How About We Just Leave Dory Alone?

Sales of clown fish skyrocketed after "Saving Nemo." Will the same happen for blue tangs after the release of "Finding Dory"?

Credit: Kuba Bożanowski/Flickr

It’s been more than a decade since Disney released its smash hit Finding Nemo—a delightful animated tale about a father clown fish trying to rescue his son from the pet trade. But the moral of the story seems to have been lost on many viewers: Clown fish sales skyrocketed after the film’s debut, and even today, some one million clown fish are captured from the wild each year to supply the aquarium industry.

Well, guess what? This weekend, Disney will release a sequel, titled Finding Dory, and some experts are worried there may soon be a clown fish–like run on the new film’s title species, the royal blue tang. “I don’t think there’s a day that goes by where I haven’t been asked if we have Dory on display here,” says Becky Ellsworth, assistant curator at the Columbus Zoo and Aquarium in Ohio. And that’s been happening since the first movie.

But potential buyers should beware—beta fish these are not.

Caring for a royal blue tang, also known as a palette surgeonfish or regal blue tang, is next-level animal husbandry. Native to reefs of the Indo-Pacific, the fish require expensive, complicated saltwater tank ecosystems that may as well require a master’s degree to operate. They can also impale you with a dagger-like spike by their tailfin. (Though I guess if you’re trying to handle your blue tang, you might deserve a good impaling.)

Oh, and one more thing, the blue tang can live up to 20 years. Which means if you manage to keep your Dory alive at all, you could be performing round-the-clock tank maintenance for approximately 19.5 years after your child is bored with it.

Good luck with that, especially since not even zoos have figured out how to breed this species in captivity, Ellsworth says. That means every single blue tang you see in a pet store or a fancy restaurant aquarium will have been sourced from the wild, specifically the Indo-Pacific—which sort of has a reputation for unsustainable fish-catching practices, such as using cyanide spray.

Unscrupulous divers can use a cyanide spray to stun the fish and make them loopy. Many fish simply die on contact, while others expire en route to the pet store. Still more die within hours of being purchased and introduced to their new homes, whether from the cyanide or from receiving inadequate care.

And that’s not even the end of it. Blue tangs are best buds with coral. They eat the plankton and algae that accumulates on the coral and use its branches for protection. But when a poacher squirts a cyanide cloud into a crevice to capture a Dory, up to a square yard of coral may die off in the process. Even lower doses can lead to coral bleaching, upending an entire ecosystem just so someone can have a pet.

Using cyanide is super illegal. “But it’s definitely hard to police, as you might imagine, because it happens underwater,” Ellsworth says. Worst of all, a 2008 report from the National Oceanic and Atmospheric Association found that up to 90 percent of the tropical fish imported into the United States each year are caught using cyanide.

Are you starting to see why a renewed interest in tropical fish could be worrisome?

While the blue tang is currently listed under the International Union for Conservation of Nature's Least Concern category, we should be careful about such classifications. The amount of study this species has received thus far is not nearly sufficient for the potential strain it's about to see, if the post-Dory market is anything like it was post-Nemo.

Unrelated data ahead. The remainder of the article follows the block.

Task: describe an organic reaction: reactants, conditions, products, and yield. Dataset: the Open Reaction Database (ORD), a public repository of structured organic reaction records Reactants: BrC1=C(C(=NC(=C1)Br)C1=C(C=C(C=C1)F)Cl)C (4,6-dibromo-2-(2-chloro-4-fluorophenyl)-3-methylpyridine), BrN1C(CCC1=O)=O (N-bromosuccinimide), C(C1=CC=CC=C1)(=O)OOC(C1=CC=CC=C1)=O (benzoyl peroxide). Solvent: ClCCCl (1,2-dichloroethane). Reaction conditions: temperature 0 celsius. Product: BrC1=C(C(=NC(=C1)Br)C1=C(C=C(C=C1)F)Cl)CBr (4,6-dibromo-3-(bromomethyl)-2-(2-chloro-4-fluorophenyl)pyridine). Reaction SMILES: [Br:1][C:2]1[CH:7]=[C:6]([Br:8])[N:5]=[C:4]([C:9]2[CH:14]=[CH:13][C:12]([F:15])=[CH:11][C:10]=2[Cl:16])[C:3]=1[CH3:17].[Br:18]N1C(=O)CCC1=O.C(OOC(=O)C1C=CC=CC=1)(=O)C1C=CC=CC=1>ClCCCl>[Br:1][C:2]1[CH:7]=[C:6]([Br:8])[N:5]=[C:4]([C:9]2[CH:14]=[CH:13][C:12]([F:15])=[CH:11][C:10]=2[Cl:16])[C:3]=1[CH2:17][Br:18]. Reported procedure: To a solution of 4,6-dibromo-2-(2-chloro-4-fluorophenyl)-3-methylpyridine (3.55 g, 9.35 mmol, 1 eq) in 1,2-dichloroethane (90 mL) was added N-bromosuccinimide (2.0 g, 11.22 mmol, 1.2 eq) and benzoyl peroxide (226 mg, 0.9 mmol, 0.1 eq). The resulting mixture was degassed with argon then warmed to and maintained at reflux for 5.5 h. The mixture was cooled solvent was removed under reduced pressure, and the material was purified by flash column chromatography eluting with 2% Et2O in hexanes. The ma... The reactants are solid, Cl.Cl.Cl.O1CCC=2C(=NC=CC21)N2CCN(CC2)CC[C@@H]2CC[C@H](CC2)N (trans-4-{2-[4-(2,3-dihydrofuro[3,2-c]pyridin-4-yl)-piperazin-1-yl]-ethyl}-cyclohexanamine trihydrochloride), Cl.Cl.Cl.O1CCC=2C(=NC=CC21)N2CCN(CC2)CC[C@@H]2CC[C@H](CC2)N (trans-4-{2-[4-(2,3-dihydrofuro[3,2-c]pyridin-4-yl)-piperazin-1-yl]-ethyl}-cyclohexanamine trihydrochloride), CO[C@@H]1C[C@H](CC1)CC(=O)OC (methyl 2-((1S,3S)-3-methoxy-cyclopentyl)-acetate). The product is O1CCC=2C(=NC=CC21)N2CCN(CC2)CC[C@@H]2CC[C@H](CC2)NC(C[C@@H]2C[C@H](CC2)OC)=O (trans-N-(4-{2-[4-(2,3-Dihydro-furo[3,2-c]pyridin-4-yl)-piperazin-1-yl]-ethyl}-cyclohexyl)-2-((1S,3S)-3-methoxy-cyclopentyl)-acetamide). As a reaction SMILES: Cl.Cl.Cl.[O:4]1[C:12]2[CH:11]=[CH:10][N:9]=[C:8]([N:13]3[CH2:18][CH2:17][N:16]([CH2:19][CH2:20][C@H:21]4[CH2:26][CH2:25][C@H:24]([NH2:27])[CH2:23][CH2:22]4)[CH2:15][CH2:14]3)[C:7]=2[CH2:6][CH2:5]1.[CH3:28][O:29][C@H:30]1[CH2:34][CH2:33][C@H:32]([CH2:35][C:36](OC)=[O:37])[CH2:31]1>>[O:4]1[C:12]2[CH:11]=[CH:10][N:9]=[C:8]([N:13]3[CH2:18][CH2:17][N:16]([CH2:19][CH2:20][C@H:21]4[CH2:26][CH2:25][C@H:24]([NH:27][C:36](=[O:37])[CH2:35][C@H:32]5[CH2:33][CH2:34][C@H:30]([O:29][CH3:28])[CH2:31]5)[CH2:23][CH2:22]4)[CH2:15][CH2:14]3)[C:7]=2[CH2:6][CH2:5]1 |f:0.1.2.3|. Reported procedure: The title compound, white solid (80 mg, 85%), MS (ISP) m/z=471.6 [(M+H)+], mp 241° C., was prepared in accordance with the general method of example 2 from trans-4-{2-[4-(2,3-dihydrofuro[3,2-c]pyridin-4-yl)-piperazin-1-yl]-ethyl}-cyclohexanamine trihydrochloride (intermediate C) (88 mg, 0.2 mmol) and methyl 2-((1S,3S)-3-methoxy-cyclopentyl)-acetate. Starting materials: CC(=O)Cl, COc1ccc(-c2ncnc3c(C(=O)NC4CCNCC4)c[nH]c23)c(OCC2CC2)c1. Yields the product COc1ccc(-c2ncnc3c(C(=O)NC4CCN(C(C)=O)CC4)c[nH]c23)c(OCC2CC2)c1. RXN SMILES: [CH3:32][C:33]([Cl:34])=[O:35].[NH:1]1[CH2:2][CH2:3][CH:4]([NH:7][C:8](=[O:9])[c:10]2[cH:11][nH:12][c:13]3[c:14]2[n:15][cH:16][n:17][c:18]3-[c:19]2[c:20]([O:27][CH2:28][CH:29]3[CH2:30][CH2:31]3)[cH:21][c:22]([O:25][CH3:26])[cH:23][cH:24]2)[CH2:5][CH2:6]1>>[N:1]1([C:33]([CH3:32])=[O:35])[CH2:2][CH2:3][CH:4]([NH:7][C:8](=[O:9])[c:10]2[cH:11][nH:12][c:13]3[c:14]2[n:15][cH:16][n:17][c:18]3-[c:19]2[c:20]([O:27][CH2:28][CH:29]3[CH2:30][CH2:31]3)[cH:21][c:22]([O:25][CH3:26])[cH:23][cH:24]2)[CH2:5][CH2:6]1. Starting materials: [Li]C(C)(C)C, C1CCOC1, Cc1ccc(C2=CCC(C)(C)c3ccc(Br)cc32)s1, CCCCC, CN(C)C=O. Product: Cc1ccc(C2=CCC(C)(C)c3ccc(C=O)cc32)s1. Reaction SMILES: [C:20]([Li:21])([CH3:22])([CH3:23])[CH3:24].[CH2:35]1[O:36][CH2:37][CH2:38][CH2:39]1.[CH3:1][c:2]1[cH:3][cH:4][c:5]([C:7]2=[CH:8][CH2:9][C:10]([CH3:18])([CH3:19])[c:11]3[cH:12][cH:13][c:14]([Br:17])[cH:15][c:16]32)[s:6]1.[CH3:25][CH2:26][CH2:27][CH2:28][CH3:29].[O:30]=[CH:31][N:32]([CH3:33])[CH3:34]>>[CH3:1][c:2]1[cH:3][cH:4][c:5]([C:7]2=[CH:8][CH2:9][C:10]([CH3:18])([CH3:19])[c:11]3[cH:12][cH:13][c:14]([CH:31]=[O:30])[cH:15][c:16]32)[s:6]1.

The good news is, any popular depiction of a wild animal usually also brings with it increased education and awareness. A Disney spokesperson told the Orlando Sentinel that the company's conservationists are working with the Association of Zoos and Aquariums on a program to support tang conservation. The company also said it is preparing educational materials discouraging personal ownership of blue tangs.

Ellsworth says, “I think we are raising a generation of future conservationists, kids who are growing up with more knowledge than we ever had.” Even in Columbus, Ohio, a city nowhere near an ocean, much less a coral reef, Ellsworth is always hearing from kids who want to be marine biologists. And she attributes movies like Finding Nemo with sparking that interest.

But it’s up to us adults to make sure we’re setting the right example by explaining where animals in the pet trade come from and by working to make sure we’re only supporting sustainable fisheries—whether they’re destined for fishbowls or our plates.

This article was originally published on onEarth, which is no longer in publication. onEarth was founded in 1979 as the Amicus Journal, an independent magazine of thought and opinion on the environment. All opinions expressed are those of the authors and do not necessarily reflect the policies or positions of NRDC. This article is available for online republication by news media outlets or nonprofits under these conditions: The writer(s) must be credited with a byline; you must note prominently that the article was originally published by and link to the original; the article cannot be edited (beyond simple things such grammar); you can’t resell the article in any form or grant republishing rights to other outlets; you can’t republish our material wholesale or automatically—you need to select articles individually; you can’t republish the photos or graphics on our site without specific permission; you should drop us a note to let us know when you’ve used one of our articles.

Related Stories